SARCAN uses two crushers to process clear glass, one in each plant, and then two crushers for coloured and mixed glass. All the glass crushers are fed using REM bin tippers
“Our bin tippers are a critical part of our glass processing equipment,” Acton says. “It gets the bins of glass up into the crusher. We have a number of them in operation in both of our plants for tipping tote bags and bins of different sizes, and have them hooked up to our plastic conveyors, and our incline conveyors. We have probably four or five bin tippers at each plant. They are a great piece of equipment, and we have been buying them from REM for almost 20 years.
“From an occupational health and safety standpoint, we used to lift all our material by hand and dump it onto the conveyor. The bin tippers will let you take a tote bag and tip it upside down and hook it in so that it does the work, instead of having the labourers do the work. It’s also a time saving feature.”
Acton says they need to crush glass before sending it downstream in order to achieve maximum capacity on the trucks it is shipped in. The REM crushers provide between 4:1 and 5:1 reduction in size, and weight goes up exponentially.
“We can load 40 tons onto a hydraulic B-train that we can send to market,” says Acton. “Our crushers allow us to do that. The GB5 does a nice job. It doesn’t break material too fine and that’s important when you’re crushing glass, because you don’t want to create silica. So it breaks it just enough to shatter the bottle and break it into pieces that are roughly half-inch to three-quarters of an inch in size.”
On the GB5 glass crusher, there are multiple wear points, standard for any glass crushing equipment. Units use a steel plate and a rolling drum powered by a low horsepower drive motor. Bottles fall between the rolling drum and the steel plate, which is thick, hardened material, but still does get worn out by glass. According to REM, both their steel plate and the rolling drum are set up in the machine so they are fairly easy to take out and replace.
We attribute our overall success to a commitment by the people of Saskatchewan to recycling, the dedication of our employees and the efficiency of our processing systems and equipment. Kevin Acton, SARCAN Recycling
“We keep extras on hand,” says Acton. “The bars on the drum are hardened steel as well, and they wear just due to the nature of the glass. We have extra drums that we order from Recycle Systems [REM’s distributor based out of Washington state] and we get them built up after they’ve been worn, and replace the drums and the steel plate. That’s just part of general maintenance on a glass crusher.”
From depot to plant, efficient equipment is key
After material is collected at one of SARCAN’s depots, it is flattened, compacted and prepared for transport to one of the company’s processing facilities.
“We flatten material before we transport it. Materials are flattened to different degrees, depending on the provincial depot location,” Acton explains. “All of our depots flatten cans and the plastics to knock the air out of them before we transport, which makes a huge difference.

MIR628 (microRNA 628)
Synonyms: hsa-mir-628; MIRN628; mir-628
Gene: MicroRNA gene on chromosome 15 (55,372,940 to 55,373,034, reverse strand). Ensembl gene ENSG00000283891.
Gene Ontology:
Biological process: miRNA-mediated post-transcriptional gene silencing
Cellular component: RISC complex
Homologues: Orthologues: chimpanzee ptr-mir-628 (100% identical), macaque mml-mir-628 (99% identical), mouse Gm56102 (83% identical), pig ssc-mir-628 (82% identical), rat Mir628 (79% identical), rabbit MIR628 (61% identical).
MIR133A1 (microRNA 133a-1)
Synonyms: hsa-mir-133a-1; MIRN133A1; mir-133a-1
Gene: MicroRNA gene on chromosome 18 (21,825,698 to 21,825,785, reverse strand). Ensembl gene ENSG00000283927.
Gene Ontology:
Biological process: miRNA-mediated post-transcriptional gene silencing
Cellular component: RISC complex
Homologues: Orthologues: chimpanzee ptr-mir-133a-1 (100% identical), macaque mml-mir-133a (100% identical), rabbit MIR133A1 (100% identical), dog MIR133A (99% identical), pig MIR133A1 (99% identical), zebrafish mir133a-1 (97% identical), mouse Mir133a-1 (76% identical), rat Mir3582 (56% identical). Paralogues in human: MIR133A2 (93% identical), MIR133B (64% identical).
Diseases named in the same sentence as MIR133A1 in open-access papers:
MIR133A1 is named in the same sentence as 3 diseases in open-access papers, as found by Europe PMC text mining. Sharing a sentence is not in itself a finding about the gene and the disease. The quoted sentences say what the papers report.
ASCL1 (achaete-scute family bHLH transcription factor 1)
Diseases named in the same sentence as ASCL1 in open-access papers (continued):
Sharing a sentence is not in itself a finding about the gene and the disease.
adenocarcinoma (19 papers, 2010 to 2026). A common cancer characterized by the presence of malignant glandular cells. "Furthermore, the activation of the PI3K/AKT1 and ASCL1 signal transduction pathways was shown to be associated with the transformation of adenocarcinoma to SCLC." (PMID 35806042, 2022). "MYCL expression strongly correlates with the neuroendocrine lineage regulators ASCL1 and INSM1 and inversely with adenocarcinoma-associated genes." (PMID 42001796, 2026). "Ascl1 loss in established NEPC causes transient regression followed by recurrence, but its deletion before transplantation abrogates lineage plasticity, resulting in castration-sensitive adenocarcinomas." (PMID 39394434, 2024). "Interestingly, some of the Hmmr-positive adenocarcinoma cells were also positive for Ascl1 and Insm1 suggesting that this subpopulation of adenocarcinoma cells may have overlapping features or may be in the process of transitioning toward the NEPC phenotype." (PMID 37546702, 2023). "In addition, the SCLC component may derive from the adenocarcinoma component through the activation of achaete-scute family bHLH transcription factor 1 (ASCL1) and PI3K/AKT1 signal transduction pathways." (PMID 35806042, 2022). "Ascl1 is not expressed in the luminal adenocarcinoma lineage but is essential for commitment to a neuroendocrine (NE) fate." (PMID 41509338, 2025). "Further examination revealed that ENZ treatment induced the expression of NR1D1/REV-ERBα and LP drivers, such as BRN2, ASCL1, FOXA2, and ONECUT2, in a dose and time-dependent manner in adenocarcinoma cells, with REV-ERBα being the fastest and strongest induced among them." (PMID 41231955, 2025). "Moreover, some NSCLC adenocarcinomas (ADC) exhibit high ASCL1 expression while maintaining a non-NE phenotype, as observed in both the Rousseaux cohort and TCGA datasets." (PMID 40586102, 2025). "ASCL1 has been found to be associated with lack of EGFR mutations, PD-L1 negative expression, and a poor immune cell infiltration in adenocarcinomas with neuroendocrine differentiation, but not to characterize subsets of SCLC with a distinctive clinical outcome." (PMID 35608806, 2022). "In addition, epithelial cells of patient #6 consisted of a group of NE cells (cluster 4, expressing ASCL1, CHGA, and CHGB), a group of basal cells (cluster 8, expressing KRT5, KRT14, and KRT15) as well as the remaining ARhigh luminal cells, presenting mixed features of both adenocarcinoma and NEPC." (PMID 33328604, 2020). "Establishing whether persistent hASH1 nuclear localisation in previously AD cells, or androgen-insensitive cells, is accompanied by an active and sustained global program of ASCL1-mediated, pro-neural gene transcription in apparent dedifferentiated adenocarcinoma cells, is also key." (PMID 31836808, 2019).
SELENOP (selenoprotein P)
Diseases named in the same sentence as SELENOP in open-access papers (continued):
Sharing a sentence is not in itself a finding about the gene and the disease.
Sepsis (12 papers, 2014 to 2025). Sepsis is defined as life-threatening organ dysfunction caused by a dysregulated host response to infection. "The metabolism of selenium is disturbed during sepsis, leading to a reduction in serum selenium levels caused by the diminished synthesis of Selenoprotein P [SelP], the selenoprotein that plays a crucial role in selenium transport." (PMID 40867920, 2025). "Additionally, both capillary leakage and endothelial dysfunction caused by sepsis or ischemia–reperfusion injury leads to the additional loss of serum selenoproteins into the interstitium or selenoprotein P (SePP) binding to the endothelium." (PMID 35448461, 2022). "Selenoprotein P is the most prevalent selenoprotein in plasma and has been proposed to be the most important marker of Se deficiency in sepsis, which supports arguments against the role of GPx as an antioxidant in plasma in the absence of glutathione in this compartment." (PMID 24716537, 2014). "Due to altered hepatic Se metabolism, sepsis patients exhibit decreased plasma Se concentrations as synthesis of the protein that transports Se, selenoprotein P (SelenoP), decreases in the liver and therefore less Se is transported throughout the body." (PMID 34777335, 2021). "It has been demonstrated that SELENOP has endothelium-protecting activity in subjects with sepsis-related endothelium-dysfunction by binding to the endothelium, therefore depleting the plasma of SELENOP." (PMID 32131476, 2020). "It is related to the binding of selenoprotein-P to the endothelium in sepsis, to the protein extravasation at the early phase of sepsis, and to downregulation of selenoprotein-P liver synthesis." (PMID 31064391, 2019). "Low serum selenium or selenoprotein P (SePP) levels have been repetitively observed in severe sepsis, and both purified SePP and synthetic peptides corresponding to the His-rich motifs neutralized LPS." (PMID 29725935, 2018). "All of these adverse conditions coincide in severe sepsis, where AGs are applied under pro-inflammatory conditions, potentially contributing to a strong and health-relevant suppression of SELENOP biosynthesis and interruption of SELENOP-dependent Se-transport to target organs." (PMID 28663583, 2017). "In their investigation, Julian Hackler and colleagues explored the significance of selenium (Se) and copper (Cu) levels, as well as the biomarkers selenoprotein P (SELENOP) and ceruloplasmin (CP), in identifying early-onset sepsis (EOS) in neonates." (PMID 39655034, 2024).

“We us an Orwak flattener in our small depots, and we use larger NextGen flatteners as well. In the large depots we also designed and built some of our own multi-material flatteners.
“Once material hits our plants, it goes onto conveyors on the floor that feed directly to our balers and bin systems. Some of the conveyors, our in-floor conveyors, were manufactured by Machinex out of Quebec.
“The rest we have manufactured either locally or manufactured ourselves. We also use two large balers. We have an open-end baler and a two-ram baler. The open-end baler is made by Balemaster and the two-ram baler is made by Excel.
“The nice thing on the Excel baler is its flexibility on the auto tie system. When you’re baling plastics, you can crank it up, you can have more wires tying around the bale because of the pressure. So that’s really a nice operating feature. The Balemaster does a really nice tight, big bale. Our Excel baler is about four years old and the Balemaster is two or three. They’ve both been working well for us.”
Future looks bright
Over the summer, SARCAN Recycling has been renovating and expanding the company’s main processing plant in Regina. The facility has been operating during the construction period, which is schedulled for completion before the end of 2015.
“We’ve undergone a lot of equipment changes, with our new glass crushing lines being set up with REM crushers and our new conveyors from Machinex which are going to convey material outside. We’re also always improving our depots, and have a new one coming online sometime in the next year, in Northern Saskatchewan. There’s a lot happening at the moment. Saskatchewan is currently booming and we continue to set records. Last year was a record year for us and we’re ahead of it this year.”
In 2013, SARCAN Recycling saw their 6 billionth beverage container come through their plant.
“We’re very close to seven billion,” says Acton. “It will be middle of the winter of this year that we should crack seven billion. We have somebody that keeps an eye on that number for us.” RPN
At one of SARCAN Recycling’s more than 70 depots, material ranging from milk and aseptic containers to glass, is collected, flattened, compacted and prepared for transport and processing.